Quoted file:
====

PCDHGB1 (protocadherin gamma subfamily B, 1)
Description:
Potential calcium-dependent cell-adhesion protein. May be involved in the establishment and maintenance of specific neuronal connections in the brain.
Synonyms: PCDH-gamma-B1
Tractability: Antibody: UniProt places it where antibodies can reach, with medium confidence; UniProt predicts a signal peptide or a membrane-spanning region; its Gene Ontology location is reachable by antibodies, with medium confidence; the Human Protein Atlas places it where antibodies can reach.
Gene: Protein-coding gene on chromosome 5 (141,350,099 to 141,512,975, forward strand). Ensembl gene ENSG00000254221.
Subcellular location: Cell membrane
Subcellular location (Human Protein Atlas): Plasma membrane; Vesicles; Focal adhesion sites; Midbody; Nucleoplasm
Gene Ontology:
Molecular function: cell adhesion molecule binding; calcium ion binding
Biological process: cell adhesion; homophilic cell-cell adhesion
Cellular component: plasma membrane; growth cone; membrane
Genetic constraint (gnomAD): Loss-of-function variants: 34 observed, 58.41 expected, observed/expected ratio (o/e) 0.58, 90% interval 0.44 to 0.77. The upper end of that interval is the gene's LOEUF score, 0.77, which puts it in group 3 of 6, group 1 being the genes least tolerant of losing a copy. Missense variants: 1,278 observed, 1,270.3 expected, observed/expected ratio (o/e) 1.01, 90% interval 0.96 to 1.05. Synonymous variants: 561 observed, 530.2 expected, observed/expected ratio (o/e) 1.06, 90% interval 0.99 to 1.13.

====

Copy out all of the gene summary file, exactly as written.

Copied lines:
PCDHGB1 (protocadherin gamma subfamily B, 1)
Description:
Potential calcium-dependent cell-adhesion protein. May be involved in the establishment and maintenance of specific neuronal connections in the brain.
Synonyms: PCDH-gamma-B1
Tractability: Antibody: UniProt places it where antibodies can reach, with medium confidence; UniProt predicts a signal peptide or a membrane-spanning region; its Gene Ontology location is reachable by antibodies, with medium confidence; the Human Protein Atlas places it where antibodies can reach.
Gene: Protein-coding gene on chromosome 5 (141,350,099 to 141,512,975, forward strand). Ensembl gene ENSG00000254221.
Subcellular location: Cell membrane
Subcellular location (Human Protein Atlas): Plasma membrane; Vesicles; Focal adhesion sites; Midbody; Nucleoplasm
Gene Ontology:
Molecular function: cell adhesion molecule binding; calcium ion binding
Biological process: cell adhesion; homophilic cell-cell adhesion
Cellular component: plasma membrane; growth cone; membrane
Genetic constraint (gnomAD): Loss-of-function variants: 34 observed, 58.41 expected, observed/expected ratio (o/e) 0.58, 90% interval 0.44 to 0.77. The upper end of that interval is the gene's LOEUF score, 0.77, which puts it in group 3 of 6, group 1 being the genes least tolerant of losing a copy. Missense variants: 1,278 observed, 1,270.3 expected, observed/expected ratio (o/e) 1.01, 90% interval 0.96 to 1.05. Synonymous variants: 561 observed, 530.2 expected, observed/expected ratio (o/e) 1.06, 90% interval 0.99 to 1.13.